Air New Zealand cargo flights backed by government

By Rebecca Jeffrey

Photo: Shutterstock

Air New Zealand has been awarded a further twelve months of support for cargo flights under an extension of the government’s Maintaining International Air Connectivity scheme (MIAC scheme).

This contract is for freight capacity operating from April 1 2022 to March 31 2023.

Under the most recent extension, the airline has been initially awarded support for approximately 60 flights per week to destinations including Los Angeles, Vancouver, Hong Kong, Shanghai and key Pacific Islands, and Australian ports.

Government financial support for flights within this twelve-month period is expected to contribute up to approximately NZ$180m towards the airline’s cargo revenue. In the first half of the current 2022 financial year, support from the scheme contributed NZ$182m to the airline’s total cargo revenue.

The MIAC scheme has helped keep New Zealand connected to its global trade partners and enable essential international travel to continue while international borders remain effectively closed.

The latest extension of the MIAC scheme was announced by the government in March. The scheme continues to support a predictable and regular schedule of international air services during the Covid-19 pandemic.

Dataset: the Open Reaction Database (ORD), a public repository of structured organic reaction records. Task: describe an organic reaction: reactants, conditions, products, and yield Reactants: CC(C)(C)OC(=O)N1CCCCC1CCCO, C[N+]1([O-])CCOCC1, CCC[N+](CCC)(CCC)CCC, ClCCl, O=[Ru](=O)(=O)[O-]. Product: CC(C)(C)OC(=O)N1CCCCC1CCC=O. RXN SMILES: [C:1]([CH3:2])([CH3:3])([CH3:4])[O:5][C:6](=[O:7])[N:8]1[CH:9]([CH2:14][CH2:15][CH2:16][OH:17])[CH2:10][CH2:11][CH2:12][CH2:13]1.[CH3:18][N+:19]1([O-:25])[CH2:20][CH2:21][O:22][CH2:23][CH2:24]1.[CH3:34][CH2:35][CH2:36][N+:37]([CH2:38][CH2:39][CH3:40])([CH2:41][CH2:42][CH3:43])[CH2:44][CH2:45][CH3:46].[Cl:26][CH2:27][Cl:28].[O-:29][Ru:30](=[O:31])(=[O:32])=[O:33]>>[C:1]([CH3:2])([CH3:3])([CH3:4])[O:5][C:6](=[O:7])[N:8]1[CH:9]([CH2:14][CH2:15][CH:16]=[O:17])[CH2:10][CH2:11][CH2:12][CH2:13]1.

Under the scheme, the government provides financial assistance to airlines that are awarded cargo flights, to support maintaining critical air connectivity and provide a base schedule for the rebuilding of international passenger services.

The MIAC scheme extension to March 2023 provides for the level of support to reduce over time to reflect an expected recovery of international passenger demand over the period.

Last month, Air New Zealand reported strong cargo revenues.

In January, Australian logistics firms and shippers called on the government to extend its Covid scheme to support air cargo operations.

 

Cargo props up Air New Zealand

Air New Zealand cargo flights included in extended government Covid scheme

Logistics groups urge Australian government to extend cargo support scheme

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